On 33rd anniversary, Hamas vows to free Palestine ‘from sea to river’

 
Hamas members burn a coffin draped in an Israeli flag, rally marking 13th anniversary of Second Intifada, 2013
(photo credit: ABED RAHIM KHATIB/FLASH90)

Hamas also vowed to confront normalization agreements between the Arab countries and Israel, dubbing them a “national sin that only serve the Zionist enterprise in the region.”

Hamas vowed on Monday to continue the fight against Israel “until the liberation of Palestine, from the [Mediterranean] Sea to the [Jordan] River.”
In a statement on the occasion of the 33rd anniversary of its establishment, the terror group that rules the Gaza Strip said that it would “continue to carry the banner of resistance” against Israel “until we achieve our people’s goals of freedom, the right of return [for Palestinian refugees and their descendants to their former homes inside Israel] and the restoration of our land and holy sites.”
Hamas was founded in 1987, shortly after the beginning of the First Intifada. Its charter, published in 1988, calls for the “liberation of Palestine” and replacing Israel with an Islamic state.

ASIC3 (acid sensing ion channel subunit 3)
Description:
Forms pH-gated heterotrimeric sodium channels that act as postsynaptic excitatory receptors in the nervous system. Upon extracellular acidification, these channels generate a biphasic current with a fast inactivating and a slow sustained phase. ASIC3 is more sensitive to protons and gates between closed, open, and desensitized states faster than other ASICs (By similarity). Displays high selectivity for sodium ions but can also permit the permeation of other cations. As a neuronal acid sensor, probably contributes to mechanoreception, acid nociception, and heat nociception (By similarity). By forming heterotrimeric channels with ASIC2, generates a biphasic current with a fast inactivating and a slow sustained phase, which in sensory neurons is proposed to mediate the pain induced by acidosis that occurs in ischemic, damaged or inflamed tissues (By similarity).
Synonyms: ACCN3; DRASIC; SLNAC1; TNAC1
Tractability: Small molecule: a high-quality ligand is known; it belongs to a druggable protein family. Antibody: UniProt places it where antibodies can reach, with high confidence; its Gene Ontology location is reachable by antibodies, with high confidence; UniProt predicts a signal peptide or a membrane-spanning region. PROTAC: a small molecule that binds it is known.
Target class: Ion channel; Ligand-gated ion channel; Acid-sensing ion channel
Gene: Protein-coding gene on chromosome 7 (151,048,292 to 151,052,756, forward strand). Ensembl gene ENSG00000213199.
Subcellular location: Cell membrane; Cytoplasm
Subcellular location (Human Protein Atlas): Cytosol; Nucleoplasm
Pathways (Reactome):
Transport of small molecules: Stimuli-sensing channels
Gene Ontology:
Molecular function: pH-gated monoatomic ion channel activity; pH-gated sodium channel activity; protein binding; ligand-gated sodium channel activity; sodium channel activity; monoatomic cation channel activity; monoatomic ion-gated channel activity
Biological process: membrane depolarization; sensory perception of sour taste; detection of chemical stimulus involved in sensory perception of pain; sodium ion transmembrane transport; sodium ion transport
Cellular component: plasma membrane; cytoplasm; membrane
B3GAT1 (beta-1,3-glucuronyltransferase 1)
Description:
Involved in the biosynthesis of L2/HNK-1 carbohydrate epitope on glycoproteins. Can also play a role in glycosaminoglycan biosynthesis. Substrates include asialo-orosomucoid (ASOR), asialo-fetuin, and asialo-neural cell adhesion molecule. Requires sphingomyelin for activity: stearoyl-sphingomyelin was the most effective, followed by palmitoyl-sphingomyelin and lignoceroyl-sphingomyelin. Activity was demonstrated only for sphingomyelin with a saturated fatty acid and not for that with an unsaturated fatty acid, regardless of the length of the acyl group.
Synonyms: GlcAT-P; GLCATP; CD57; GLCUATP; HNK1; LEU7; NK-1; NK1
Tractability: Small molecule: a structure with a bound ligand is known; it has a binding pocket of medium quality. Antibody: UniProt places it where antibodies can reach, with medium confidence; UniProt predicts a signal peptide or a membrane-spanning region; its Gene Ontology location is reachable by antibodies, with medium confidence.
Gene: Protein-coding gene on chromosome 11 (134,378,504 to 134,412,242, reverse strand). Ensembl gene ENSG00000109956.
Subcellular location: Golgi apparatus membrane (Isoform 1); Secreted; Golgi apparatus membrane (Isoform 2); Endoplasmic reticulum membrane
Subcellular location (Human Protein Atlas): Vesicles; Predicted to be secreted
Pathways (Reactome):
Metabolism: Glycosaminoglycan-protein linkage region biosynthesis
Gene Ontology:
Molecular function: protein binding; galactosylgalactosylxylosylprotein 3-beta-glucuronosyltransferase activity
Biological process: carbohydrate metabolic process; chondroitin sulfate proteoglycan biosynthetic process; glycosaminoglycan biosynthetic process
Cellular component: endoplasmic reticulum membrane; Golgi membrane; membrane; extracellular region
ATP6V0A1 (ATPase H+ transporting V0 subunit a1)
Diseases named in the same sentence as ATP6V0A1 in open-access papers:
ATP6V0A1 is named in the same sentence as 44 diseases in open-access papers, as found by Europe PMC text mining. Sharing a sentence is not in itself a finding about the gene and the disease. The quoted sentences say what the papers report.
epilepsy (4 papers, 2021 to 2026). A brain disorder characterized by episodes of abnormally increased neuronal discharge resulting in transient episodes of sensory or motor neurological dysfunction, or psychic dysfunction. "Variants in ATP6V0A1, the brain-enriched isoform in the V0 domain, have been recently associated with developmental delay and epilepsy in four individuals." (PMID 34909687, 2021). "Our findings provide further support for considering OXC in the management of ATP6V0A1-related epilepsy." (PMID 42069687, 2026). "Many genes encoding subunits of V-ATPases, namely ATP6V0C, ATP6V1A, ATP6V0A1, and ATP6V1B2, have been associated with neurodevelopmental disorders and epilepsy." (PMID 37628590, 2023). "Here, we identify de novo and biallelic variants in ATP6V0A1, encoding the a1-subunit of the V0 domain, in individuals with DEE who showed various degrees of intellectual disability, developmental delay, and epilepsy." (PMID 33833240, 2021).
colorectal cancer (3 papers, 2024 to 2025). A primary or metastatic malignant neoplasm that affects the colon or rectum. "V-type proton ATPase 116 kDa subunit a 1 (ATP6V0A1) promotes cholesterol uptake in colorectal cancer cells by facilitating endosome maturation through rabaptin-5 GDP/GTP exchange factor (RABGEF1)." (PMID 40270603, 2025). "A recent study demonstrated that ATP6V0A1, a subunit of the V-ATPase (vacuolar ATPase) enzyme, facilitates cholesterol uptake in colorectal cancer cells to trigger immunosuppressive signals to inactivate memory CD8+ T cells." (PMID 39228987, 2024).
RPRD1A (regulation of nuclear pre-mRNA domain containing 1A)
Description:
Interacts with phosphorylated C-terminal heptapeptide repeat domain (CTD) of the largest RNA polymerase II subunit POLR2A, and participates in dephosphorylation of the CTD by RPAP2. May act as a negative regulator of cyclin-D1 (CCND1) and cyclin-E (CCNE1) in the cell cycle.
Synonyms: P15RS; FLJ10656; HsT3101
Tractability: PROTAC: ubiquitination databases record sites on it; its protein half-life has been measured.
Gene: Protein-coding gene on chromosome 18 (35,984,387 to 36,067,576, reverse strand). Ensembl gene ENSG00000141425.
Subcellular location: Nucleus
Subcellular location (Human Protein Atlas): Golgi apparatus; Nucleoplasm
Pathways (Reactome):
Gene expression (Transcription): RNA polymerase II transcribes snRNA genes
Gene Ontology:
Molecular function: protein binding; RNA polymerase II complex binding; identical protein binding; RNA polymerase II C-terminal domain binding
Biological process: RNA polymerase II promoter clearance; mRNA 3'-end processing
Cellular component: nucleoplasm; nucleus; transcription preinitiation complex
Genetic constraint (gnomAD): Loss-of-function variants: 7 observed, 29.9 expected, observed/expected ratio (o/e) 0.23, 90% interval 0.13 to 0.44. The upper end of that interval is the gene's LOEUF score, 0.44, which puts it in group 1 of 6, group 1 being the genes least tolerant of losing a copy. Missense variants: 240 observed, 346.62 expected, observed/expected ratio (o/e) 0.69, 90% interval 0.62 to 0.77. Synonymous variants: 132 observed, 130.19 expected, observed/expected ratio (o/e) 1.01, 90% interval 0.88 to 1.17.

Hamas pledged to confront “all attempts to liquidate the Palestinian cause, first and foremost the Deal of the Century,” a reference to US President Donald Trump’s plan for Middle East peace.
Hamas also vowed to confront normalization agreements between the Arab countries and Israel, dubbing them a “national sin that only serves the Zionist enterprise in the region.”
Musa Abu Marzouk, member of the “Hamas Political Bureau,” said that his group was working to “develop the infrastructure of the Palestinian resistance in its various forms.” Hamas is also working to extend its “resistance” to the West Bank to confront Israeli and US “conspiracies,” Abu Marzouk said.
He added that Hamas was facing “challenges” from the US and Israel, claiming that they are “working in cooperation with regional powers to besiege and demonize Hamas and dry up its financial resources.”
Another Hamas official, Ali Barakeh, said that Hamas was seeking to build an Arab-Islamic coalition “to confront American and Zionist projects that are hostile to the Palestinian cause.”
Barakeh said that Hamas’s top priority was to “confirm that the Palestinian issue is a national and Islamic issue, and not only a political issue.” He added that no Arab or Muslim leader has the right to “give up one inch of the land of Palestine.” He too revealed that Hamas was working to “strengthen the capabilities of the resistance in all its forms.”

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